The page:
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Intraventricular hemorrhage: morbidity and risk factors in 3rd level centers in South-East Poland

Aleksandra Skubisz
Witold Błaż
2, 3
Krzysztof Gargasz
Magdalena Pyka
Małgorzata Stefańska
3, 6
Beata Borowiec-Szredzka
Andrzej Zawora
Artur Mazur

Student Scientific Association of Neonatology, Institute of Medical Sciences, Medical College of Rzeszów University, University of Rzeszów, Rzeszów, Poland
Clinical Department of Neonatology and Neonatal Intensive Care Units, Saint Jadwiga the Queen Clinical Provincial Hospital No. 2, University of Rzeszów, Rzeszów, Poland
Departament of Pediatrics, College of Medical Sciences, Institute of Medical Sciences, University of Rzeszów, Rzeszów, Poland
College of Medical Sciences, Institute of Medical Sciences, University of Rzeszow, Rzeszów, Poland
Research and Development Center, Pro-Familia Hospital, Rzeszów, Poland
Neonatal Clinic with Intensive Care, University Clinical Hospital them. Fryderyk Chopin, University of Rzeszów, Rzeszów, Poland
Neonatology Department with Neonatal Intensive Care, Independent Public Health Care Complex No. 1, Rzeszów, Poland
Neonatology Department, Pro-Familia Hospital, Rzeszów, Poland
Pediatr Pol 2023; 98 (3): 197-202
Data publikacji online: 2023/09/21
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Intraventricular hemorrhage (IVH) is one of the main factors increasing mortality of preterm infants [1]. Analyses reporting the incidence of IVH show widely different etiologies depending on the gestational age (GA) of the population included in the study and the country of publication [2].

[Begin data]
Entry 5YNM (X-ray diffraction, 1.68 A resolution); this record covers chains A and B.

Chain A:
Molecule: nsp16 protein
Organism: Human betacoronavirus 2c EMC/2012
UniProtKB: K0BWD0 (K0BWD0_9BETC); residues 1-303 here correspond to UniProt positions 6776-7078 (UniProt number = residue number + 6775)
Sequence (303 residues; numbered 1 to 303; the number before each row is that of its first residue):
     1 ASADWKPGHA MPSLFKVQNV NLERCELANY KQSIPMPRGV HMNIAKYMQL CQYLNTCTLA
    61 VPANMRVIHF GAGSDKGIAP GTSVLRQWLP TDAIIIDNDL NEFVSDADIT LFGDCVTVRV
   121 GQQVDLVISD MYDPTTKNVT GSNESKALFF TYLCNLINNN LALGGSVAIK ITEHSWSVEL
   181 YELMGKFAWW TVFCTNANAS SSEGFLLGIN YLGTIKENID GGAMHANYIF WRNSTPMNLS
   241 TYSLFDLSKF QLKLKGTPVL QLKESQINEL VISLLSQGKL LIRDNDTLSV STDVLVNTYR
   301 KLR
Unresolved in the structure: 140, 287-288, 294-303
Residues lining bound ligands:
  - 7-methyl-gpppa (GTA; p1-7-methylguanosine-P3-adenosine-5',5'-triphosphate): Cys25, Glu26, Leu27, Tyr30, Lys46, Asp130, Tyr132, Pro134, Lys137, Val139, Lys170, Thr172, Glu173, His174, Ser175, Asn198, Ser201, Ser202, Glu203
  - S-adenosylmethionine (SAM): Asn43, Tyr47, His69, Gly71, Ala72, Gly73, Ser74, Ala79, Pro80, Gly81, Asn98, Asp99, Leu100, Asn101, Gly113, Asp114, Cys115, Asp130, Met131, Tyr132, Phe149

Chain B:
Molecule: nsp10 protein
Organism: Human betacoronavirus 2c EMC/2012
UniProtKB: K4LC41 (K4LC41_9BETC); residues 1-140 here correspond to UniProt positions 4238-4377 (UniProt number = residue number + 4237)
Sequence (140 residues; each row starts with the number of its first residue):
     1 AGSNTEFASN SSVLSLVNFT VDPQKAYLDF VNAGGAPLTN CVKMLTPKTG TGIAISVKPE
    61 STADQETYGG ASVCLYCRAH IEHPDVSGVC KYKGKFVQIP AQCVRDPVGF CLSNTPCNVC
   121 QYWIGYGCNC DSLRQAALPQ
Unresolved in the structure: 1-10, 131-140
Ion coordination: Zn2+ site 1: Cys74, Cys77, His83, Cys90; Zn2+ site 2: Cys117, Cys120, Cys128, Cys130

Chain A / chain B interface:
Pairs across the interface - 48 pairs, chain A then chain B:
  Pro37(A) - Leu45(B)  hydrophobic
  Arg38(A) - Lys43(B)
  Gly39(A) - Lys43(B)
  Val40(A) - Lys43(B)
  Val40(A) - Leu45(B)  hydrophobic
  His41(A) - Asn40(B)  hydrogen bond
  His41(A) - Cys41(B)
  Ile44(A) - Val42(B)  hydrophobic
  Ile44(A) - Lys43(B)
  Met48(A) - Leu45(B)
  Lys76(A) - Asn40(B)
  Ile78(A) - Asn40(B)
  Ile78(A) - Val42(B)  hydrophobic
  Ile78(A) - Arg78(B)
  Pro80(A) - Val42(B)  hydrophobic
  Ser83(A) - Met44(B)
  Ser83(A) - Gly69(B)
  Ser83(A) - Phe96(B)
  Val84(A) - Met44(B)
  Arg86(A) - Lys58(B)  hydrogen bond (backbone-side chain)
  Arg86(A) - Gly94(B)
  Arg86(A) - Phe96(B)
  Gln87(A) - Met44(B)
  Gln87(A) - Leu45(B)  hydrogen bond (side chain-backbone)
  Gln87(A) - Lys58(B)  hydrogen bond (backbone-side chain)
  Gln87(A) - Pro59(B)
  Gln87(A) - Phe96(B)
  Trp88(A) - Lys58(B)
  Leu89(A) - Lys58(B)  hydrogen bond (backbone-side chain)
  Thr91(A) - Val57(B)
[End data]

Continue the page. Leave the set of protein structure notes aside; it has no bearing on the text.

The pathophysiology of IVH is complex and multifactorial. There are many predictors that can increase the risk of IVH, including antenatal care, GA at delivery, time of umbilical cord clamping, infections, and various factors of care during hospitalization in the neonatal intensive care units (NICU) [1, 3]. We can distinguish between four degrees of severity, which are characterized by different prognoses in later development. Low grade or “mild bleeding” is most commonly reported as grade I and II in both the Papile and Volpe classifications [4, 5]. Low grades of IVH are often not considered clinically significant, but it should not be forgotten that there is evidence of an increased risk of neurodevelopmental impairment in preterm infants as a result of these hemorrhages [6]. High grades of IVH or severe IVH (classified according to Papile as grade III and IV or according to Volpe: grade 3 or any grade of IVH complicated by periventricular hemorrhagic infarction (PVHI) and/or posthemorrhagic ventricular dilatation (PHVD)) can lead more often to ventricular dilatation, posthemorrhagic hydrocephalus and to long-term neurologic and neurodevelopmental disability, including seizures, cognitive and executive function impairment, and cerebral palsy [4, 5]. The mortality rate among preterm infants with grade I or II is 20%, but for severe grades of IVH (sIVH) it is more than twice as high (40–45%) [7].
Europe had lower rates of both any IVH and sIVH across multiple GA subgroups compared to most reports from the rest of the world [8]. The only available study from Poland on this subject reports that among preterm infants diagnosed with any IVH, 21% of patients were identified with severe IVH [9]. The above-mentioned study was published in 2016 and its conclusions suggested conducting expanded evaluations on this subject.